Phone-hacking trial: Andy Coulson due to be sentenced

Andy Coulson sentencing Andy Coulson was met by photographers at the Old Bailey

Former News of the World editor Andy Coulson is due to be sentenced after he was found guilty of conspiracy to hack phones.

Coulson, who went on to become director of communications for Prime Minister David Cameron, arrived at the Old Bailey where he will be sentenced with three other former NoW journalists.

Former private investigator Glenn Mulcaire is also due for sentencing.

Royals, celebrities and crime victims were among the hacking victims.

Coulson was one of seven defendants in the high-profile phone-hacking trial.

He denied the charges against him but was found guilty of plotting to intercept voicemails between 2000 and 2006. He faces a maximum of two years in prison.

The 46-year-old will be sentenced alongside former NoW news editor Greg Miskiw, the paper's former chief reporter Neville Thurlbeck and ex-reporter James Weatherup, who all admitted conspiring to hack phones.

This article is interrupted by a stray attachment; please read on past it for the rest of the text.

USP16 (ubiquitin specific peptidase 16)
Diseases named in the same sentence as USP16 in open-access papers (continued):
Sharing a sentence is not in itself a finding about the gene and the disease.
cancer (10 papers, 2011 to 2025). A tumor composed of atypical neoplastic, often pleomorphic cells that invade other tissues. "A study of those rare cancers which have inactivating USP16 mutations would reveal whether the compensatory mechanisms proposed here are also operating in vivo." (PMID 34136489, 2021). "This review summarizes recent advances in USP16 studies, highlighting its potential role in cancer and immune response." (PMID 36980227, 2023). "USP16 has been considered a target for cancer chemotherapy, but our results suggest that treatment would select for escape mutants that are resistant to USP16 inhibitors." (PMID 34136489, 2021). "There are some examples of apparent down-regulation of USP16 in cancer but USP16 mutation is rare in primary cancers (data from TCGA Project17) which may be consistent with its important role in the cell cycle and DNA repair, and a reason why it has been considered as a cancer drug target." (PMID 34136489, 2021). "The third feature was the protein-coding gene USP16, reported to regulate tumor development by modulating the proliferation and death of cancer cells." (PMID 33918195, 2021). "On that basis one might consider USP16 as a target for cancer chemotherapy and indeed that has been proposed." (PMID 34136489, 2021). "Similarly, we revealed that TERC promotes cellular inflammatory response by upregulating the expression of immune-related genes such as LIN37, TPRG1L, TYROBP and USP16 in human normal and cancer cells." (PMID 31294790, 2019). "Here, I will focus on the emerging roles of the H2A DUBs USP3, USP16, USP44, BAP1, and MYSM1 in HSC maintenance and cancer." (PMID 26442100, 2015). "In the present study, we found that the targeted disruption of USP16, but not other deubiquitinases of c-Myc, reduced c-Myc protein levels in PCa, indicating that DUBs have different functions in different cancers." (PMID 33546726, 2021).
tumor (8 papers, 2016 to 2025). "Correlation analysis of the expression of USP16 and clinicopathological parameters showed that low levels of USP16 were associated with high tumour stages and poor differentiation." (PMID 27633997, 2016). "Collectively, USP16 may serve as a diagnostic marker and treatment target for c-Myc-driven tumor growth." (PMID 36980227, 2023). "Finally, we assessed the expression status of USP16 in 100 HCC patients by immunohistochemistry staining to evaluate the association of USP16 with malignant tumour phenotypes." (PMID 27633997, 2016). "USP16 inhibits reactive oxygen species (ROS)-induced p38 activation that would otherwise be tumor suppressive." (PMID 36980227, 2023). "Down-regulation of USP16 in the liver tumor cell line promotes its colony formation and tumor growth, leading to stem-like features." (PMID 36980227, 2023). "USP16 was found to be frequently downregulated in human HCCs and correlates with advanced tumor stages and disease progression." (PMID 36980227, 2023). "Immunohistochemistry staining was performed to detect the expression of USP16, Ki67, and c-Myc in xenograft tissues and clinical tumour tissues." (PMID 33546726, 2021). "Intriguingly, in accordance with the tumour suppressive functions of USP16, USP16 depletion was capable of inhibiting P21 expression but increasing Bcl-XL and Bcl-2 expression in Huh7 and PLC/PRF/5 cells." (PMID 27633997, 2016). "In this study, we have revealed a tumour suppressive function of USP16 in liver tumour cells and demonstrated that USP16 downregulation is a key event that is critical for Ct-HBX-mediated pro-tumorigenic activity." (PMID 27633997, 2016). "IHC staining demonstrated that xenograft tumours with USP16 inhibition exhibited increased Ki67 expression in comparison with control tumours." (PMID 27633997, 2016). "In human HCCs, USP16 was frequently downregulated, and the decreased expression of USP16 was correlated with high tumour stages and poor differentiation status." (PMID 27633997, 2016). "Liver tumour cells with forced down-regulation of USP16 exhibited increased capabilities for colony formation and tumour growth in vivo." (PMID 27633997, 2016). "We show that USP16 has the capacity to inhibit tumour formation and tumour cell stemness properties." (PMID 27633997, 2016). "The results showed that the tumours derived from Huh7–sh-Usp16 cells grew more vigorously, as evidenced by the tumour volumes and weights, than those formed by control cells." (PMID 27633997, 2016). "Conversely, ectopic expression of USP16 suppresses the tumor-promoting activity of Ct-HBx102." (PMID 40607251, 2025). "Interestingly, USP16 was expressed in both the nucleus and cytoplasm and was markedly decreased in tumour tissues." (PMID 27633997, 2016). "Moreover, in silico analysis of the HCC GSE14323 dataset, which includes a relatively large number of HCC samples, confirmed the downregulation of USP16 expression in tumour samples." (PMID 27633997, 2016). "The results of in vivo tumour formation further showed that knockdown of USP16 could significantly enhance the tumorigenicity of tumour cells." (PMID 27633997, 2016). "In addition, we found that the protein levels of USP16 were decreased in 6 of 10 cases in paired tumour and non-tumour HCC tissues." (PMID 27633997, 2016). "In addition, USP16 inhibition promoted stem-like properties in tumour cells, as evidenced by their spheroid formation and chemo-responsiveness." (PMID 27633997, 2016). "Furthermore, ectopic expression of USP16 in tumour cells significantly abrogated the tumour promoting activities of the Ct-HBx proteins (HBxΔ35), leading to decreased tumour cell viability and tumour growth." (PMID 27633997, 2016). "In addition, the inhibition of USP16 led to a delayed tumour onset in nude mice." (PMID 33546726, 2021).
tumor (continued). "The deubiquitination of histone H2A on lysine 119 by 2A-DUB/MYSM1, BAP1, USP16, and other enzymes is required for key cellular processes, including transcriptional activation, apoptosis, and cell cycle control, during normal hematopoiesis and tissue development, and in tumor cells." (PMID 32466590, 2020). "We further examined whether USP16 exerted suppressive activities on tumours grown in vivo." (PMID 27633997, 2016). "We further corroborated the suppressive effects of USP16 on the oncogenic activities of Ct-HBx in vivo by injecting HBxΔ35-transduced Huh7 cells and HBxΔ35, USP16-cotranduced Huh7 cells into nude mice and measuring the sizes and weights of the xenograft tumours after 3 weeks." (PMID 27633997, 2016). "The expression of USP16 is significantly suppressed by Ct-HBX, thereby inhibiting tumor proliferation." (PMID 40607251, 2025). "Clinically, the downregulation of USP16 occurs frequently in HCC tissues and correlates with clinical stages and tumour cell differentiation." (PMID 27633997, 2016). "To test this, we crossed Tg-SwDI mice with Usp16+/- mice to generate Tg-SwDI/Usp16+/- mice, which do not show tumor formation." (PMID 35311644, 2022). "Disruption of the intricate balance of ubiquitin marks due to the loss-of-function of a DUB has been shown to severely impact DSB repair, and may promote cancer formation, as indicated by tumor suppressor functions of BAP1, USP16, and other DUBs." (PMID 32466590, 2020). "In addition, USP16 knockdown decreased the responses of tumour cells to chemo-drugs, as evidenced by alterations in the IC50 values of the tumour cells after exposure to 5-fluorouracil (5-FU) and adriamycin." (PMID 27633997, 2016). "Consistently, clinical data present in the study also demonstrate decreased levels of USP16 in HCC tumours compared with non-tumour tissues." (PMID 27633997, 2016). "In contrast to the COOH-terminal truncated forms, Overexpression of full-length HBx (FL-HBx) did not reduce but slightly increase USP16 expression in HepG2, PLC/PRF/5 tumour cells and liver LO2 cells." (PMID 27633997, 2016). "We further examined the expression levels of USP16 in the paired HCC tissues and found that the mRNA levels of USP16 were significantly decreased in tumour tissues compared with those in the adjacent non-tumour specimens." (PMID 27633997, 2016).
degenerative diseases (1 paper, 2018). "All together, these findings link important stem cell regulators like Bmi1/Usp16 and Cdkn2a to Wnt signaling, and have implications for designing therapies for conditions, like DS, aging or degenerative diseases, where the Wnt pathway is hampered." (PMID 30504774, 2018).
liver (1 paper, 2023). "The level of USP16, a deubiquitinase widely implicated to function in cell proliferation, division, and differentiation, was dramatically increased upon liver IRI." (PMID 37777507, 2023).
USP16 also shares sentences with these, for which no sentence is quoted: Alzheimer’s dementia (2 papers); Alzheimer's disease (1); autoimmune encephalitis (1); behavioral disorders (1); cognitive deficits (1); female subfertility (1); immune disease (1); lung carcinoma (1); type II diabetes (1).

Mulcaire, who they tasked with hacking, also pleaded guilty.

Former NoW reporter Dan Evans, who also admitted phone hacking, will be sentenced separately later this month.


Five defendants on trial at the Old Bailey, including former News International chief Rebekah Brooks, were cleared of all charges last week.

Meanwhile, Coulson and the newspaper's former royal editor Clive Goodman face a retrial on a charge of buying royal telephone directories from police officers after the jury failed to reach a verdict on these charges.

Following Coulson's phone-hacking conviction, David Cameron apologised for hiring him and said he would not have done so had he known about his actions at the tabloid.

Coulson was appointed Conservative Party director of communications in July 2007, six months after he stepped down as NoW editor. After Mr Cameron became prime minister in 2010, Coulson was appointed his director of communications.

Coulson maintained that he knew nothing about hacking at the paper while he was editor but was forced to quit No 10 in 2011 after allegations about it intensified.

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